When it comes to funding your business, there are several options you can consider, but two primary funding methods stand out in Singapore: equity financing and debt financing.
Both approaches have their advantages and disadvantages, and choosing the right one for your business is a crucial decision that can significantly impact your business growth.
So, keep reading to learn the key differences between debt and equity financing and the factors to consider before picking a funding option!
What is Equity Financing?
Equity financing, also known as equity capital or equity funding, is the process of raising capital by selling ownership shares in your business to investors or shareholders in exchange for their funds.
In other words, equity finance involves bringing in outside investors, such as friends and family or an initial public offering (IPO), who become partial owners of the business.
What is Debt Financing?
Debt financing, on the other hand, involves borrowing money from different sources such as:
- financial institutions
- private lenders
In debt financing, the business enters into agreements to receive funds in exchange for a promise to repay the borrowed amount with interest over a specified period.
This borrowed capital can take the form of instalment loans, revolving loans and cash flow loans and can be used for various purposes, including:
- working capital
- purchasing assets
- funding specific projects
Key Differences Between Debt vs Equity Financing
Borrowing vs Ownership
Equity investors become partial owners of the business as they own shares (equity), which reduces your shareholding in turn.
In contrast, you will remain the sole owner of the company in debt financing.
However, if you’re a startup with no experience in trading, you may face difficulties in getting a loan from traditional lenders. In this scenario, getting an equity investor for help is a better alternative than from the debt finance providers.
Repayment and Financial Obligations
Equity financing carries no repayment obligation as the investors are not creditors. That said, equity investors do require a return on their capital investment, which can only happen when your business is profitable.
Therefore, unlike debt finance, which has a fixed cost, the cost of equity finance varies as it is likely to take a cut of your company’s future earnings and value.
Meanwhile, if you obtain debt financing, you would have to pay back the loan amount plus added interest payments.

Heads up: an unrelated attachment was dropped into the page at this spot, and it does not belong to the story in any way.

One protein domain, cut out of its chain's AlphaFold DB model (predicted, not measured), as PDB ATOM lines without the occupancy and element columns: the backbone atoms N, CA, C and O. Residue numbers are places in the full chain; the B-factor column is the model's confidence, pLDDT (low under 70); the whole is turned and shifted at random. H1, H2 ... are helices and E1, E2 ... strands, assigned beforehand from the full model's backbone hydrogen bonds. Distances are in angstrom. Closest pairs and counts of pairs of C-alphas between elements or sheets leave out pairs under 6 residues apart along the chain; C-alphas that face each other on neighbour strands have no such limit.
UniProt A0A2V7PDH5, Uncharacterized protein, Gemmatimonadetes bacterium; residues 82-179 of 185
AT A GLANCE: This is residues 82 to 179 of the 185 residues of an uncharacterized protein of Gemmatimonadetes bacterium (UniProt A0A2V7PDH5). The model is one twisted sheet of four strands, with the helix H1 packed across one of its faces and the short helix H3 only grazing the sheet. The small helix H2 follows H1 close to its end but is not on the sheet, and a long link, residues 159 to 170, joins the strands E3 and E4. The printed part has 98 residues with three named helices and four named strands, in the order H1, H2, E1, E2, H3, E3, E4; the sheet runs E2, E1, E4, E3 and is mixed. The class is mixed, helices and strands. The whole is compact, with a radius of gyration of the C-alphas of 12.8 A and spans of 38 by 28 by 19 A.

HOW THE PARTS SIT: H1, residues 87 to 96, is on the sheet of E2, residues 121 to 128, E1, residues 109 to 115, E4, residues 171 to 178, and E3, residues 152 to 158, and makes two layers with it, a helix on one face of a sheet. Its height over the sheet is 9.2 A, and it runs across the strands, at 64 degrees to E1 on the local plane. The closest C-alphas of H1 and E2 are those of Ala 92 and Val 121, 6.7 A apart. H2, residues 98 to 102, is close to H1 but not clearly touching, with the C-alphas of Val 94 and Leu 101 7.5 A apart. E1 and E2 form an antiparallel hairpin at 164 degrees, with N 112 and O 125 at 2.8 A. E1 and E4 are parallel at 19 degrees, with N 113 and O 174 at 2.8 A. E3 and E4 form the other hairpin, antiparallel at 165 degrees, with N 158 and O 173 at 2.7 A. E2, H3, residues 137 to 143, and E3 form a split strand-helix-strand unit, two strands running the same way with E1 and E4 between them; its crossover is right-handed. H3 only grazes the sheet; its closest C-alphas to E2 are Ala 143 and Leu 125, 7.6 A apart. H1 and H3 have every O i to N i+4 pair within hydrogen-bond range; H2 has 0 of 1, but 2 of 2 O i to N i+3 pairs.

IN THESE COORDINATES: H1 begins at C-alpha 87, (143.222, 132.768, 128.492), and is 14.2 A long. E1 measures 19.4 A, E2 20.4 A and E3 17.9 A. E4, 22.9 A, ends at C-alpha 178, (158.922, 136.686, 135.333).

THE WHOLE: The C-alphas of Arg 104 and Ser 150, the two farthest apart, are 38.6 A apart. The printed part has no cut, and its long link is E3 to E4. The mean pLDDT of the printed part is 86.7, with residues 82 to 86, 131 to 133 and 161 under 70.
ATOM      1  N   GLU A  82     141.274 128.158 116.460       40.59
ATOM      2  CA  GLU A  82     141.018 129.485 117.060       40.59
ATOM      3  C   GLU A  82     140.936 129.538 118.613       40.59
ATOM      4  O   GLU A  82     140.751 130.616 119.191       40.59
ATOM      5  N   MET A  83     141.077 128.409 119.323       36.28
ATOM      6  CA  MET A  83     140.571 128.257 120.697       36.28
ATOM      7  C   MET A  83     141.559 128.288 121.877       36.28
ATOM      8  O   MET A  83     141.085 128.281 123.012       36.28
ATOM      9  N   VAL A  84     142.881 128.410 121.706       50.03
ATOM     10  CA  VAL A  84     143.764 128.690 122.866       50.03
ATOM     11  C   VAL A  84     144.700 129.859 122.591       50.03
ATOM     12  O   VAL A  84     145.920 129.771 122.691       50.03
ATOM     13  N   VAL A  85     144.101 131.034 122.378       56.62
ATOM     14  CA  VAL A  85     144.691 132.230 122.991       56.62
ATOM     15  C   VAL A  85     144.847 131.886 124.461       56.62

Control and Decision-Making
In many cases, equity investors might ask for a seat on the board of directors, which means they have a say in key strategic decisions and the overall direction of the business.
The level of influence depends on the percentage of ownership they hold and the terms of the equity agreement, but if you choose the right investor, they can bring value to your company.
Conversely, a lender does not have a say in the company’s operations, nor are they involved in making any strategic decisions.
Long-Term vs. Short-Term
Equity financing is often used for long-term capital needs and does not require collateral, making it suitable for:
- early-stage companies
- businesses with growth-oriented strategies
On the other hand, debt financing is more commonly used for shorter-term capital needs and requires collateral such as property or equipment. If you’re unable to pay your business loans, lenders have the right to seize the assets as part of debt payments.
Which is Right for Your Business?
Startups and early-stage businesses may find equity financing more appealing, as it provides much-needed capital without the pressure of debt repayment.
Established businesses with a solid financial track record might prefer debt financing to raise money as it allows them to maintain control and assume full ownership.
Suppose your business has ambitious expansion plans, and you need substantial capital for long-term growth.
In that case, equity financing may be the way to go, as debt financing is typically more suitable for shorter-term funding needs.
Consider how comfortable you are with sharing ownership and bearing the risks associated with equity financing.
If you prefer retaining authority and are able to shoulder the obligation of debt repayment, then debt financing might be more in line with your risk tolerance.
One of the most important points to note is thinking about your long-term exit strategy.
If you plan to sell your business in the future, equity financing may allow you to share the profits with investors when you exit. In contrast, with debt financing, you will need to repay the loans regardless of your exit strategy.
Find the Best Financing Option for Your Business with AG Singapore’s Bespoke Corporate Financing Services
Feeling confused with all the different financing options and requirements out there?
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As an award-winning, one-stop solution corporate service provider, we have established a strong network with reputable funding partners and financing advisors to grant our clients access to external funding sources faster and easier.
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There’s no easier way to secure your company’s financing. Contact us today and get FREE expert advice for your next steps!